Work/Life measures still mainstream-oriented

A broad Work/Life concept contains flexible working arrangements, employee support programs, health management and counseling measures. Explicitly, this means to enable employees to work from home, take a sabbatical and receive home services or get a yearly health check. WLPS indicates that traditional role allocations concerning families predominate: A large number of respondents did not agree that the work/life programs of their companies were equally suitable for employees without children. Only few respondents believe that male employees with children are a role model for an active and engaged fatherhood. Very few men would work less or differently in order to pursue an active fatherhood. The survey shows that companies are aware of changing societal roles but do not provide a corporate culture and incentives that reflect these changes. Another key result is the fact that leading employers in Europe offer a multitude of measures, but the desired benefits are not fully utilized as companies do not promote their measures sufficiently. More than one third (34.8 percent) of the interviewed companies do not agree that employees are encouraged to take advantage of available work-life options. Another 18 percent disagree with the statement that managers – and with it role models in organizations – are encouraged to use work/life measures. Although a lot of programs, policies and tools have been implemented over the years, many of them are not utilized often, some are not promoted and other are not accepted without prejudice and negative impact on career development.

The recommendations resulting from these finding are multi-fold: To reach the full business benefits of improved work-life balance it is crucial not only to offer work-life-balance measures, but to encourage the work force to use them and to give positive examples. From a diversity perspective it becomes clear that the operational practice is still mainstream-oriented and focused on traditional families. An approach that does not leverage the full potential of a work force, that does consist to a large part of people without children they currently need to look after. It is crucial to provide schemes for all groups of employees, not only for women or parents or those with health issues. The results also suggest that – similar to Diversity – men should be seen as a key target group for work/life programs. Their contribution is critical for the success of work/life integration. More precisely, fathers should be more encouraged to pursue an active fatherhood. This would contribute to reducing prejudices against parenthood and to improving the ability of women to actively participate in professional life.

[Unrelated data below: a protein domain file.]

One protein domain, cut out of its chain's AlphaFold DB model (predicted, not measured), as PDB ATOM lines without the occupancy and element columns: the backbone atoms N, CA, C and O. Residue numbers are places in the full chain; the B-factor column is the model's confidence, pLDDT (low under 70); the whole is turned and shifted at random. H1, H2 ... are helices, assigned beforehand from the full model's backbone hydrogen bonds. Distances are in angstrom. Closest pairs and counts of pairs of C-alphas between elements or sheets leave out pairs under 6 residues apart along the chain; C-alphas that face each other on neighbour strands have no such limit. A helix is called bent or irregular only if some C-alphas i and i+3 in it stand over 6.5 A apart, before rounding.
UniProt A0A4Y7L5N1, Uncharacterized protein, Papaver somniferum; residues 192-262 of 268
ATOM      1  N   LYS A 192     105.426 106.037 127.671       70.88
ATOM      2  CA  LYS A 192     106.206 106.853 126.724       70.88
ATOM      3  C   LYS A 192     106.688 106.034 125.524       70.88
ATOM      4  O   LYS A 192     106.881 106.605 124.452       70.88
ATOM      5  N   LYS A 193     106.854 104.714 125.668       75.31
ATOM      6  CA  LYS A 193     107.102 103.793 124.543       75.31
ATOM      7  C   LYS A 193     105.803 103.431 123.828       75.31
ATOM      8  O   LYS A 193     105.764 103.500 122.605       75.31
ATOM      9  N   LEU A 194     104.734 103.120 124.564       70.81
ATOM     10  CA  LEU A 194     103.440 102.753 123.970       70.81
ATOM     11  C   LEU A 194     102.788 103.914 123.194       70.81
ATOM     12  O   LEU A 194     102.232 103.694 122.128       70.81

Additionally more attention should be given to capturing and communicating the economic benefits of work/life rather than positioning it as a social initiative that could easily be seen as being relevant only for some disadvantaged groups. The latter is likely to lead to reluctance in supporting or promoting the measures. With regard to some of the discrepancies and challenges the WLPS survey identified, the results suggest that work/life initiatives should be tied even closer to Diversity work in the future. The key stakeholders as well as some of the key messages are very similar. Also, due to the many changes in the business environment, there is an increased need for work/life programs to be relevant and effective for all employees, including men and people without children. This should be seen as another opportunity for work/life managers to partner with the Diversity function. Diversity breaks down the traditional understanding of roles and develops a corporate culture where the personal needs of a diverse workforce are addressed equally without prejudice toward or against any single group and without having a negative effect on careers. The result is a highly motivated work force.

Michael Stuber is a Diversity pioneer both on the European level and in Germany. This involvement includes networking with the academic world, with NGOs and in the Public Sector. He is a frequent author on Diversity-related issues and accepts speaking engagements in a variety of contexts. His clients include European subsidiaries of US-based companies such as Hewlett-Packard, Johnson Controls, Ford, Air Products, Kraft Foods and Motorola but also Global corporations such as Allianz, BP, Commerzbank, Deutsche Bank, Deutsche Telekom E.ON, Deutsche Post World Net, Volkswagen AutoUni, Volkswagen Bank as well as non-profit organizations.